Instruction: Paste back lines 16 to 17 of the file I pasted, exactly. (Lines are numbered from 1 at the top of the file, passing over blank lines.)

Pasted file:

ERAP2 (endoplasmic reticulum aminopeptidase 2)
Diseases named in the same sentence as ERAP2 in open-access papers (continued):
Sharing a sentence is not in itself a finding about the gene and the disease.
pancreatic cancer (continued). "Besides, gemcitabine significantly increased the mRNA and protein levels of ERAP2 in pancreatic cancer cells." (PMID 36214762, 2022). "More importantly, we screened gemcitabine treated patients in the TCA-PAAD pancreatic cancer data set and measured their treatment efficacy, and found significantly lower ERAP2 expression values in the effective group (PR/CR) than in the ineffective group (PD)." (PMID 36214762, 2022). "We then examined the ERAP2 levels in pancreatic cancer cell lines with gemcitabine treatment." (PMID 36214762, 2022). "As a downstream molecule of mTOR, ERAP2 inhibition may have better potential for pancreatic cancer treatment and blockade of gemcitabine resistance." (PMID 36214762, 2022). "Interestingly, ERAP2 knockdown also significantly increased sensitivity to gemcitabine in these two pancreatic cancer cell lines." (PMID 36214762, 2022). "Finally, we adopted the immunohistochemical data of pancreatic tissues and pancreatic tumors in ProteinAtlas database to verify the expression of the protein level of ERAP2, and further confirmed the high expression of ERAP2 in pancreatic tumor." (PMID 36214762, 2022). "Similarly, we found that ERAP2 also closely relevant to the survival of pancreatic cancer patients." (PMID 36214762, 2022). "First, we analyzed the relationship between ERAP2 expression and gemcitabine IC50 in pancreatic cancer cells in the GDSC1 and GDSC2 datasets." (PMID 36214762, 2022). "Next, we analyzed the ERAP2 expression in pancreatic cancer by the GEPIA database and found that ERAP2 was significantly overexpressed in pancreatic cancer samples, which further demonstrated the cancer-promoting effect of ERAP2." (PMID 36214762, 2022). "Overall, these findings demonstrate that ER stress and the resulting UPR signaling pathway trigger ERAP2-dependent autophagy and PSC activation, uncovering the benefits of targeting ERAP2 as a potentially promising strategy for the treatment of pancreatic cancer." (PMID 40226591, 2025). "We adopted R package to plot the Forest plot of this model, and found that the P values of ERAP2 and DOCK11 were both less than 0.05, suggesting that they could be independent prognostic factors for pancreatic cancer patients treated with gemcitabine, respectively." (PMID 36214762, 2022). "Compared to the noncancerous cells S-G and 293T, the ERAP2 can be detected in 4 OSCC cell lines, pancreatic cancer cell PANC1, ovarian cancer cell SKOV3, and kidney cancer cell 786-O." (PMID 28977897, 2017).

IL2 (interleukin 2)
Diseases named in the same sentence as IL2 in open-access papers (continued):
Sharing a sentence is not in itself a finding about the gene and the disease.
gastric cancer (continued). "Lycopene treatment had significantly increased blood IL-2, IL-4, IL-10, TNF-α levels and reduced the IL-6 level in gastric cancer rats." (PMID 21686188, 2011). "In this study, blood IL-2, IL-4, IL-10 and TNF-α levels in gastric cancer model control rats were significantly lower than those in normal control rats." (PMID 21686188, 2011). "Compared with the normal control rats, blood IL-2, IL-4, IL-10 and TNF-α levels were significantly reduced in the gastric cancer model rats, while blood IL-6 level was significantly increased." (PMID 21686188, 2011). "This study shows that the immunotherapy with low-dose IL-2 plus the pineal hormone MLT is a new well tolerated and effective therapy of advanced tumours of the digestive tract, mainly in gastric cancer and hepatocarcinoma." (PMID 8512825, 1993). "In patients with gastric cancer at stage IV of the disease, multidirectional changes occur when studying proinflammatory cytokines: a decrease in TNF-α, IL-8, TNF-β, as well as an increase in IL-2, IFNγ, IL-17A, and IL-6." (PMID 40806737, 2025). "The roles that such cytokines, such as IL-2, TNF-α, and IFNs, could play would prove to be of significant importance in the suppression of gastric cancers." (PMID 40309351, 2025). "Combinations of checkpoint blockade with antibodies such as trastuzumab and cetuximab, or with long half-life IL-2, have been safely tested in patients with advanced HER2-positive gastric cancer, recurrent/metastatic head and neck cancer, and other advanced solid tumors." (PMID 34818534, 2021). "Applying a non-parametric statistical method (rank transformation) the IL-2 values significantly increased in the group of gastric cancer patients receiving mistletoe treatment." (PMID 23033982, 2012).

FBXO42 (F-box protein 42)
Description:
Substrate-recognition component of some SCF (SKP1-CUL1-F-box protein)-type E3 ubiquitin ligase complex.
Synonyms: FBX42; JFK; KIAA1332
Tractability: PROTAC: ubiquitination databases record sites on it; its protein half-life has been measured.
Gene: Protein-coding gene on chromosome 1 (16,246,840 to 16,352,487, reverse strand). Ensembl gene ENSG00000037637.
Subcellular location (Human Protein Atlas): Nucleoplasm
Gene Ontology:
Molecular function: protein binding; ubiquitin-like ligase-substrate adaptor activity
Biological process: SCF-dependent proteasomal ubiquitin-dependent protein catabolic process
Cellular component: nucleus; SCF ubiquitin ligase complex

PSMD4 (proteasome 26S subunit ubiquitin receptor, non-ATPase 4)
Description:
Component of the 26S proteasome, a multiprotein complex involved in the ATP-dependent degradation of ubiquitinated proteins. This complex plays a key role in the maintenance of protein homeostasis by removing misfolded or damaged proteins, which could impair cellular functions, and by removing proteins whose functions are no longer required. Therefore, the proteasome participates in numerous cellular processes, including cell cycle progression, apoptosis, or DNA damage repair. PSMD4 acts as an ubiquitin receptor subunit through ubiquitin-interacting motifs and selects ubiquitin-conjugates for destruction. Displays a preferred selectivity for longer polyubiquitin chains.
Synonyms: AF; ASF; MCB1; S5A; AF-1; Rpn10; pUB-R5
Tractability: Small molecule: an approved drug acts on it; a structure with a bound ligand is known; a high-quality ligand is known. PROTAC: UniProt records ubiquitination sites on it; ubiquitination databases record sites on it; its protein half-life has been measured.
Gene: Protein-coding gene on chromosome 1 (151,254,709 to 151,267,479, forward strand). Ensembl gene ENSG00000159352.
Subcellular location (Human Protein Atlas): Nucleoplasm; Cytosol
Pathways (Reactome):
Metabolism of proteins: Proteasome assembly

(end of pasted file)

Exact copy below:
Gene Ontology:
Molecular function: protein binding; ubiquitin-like ligase-substrate adaptor activity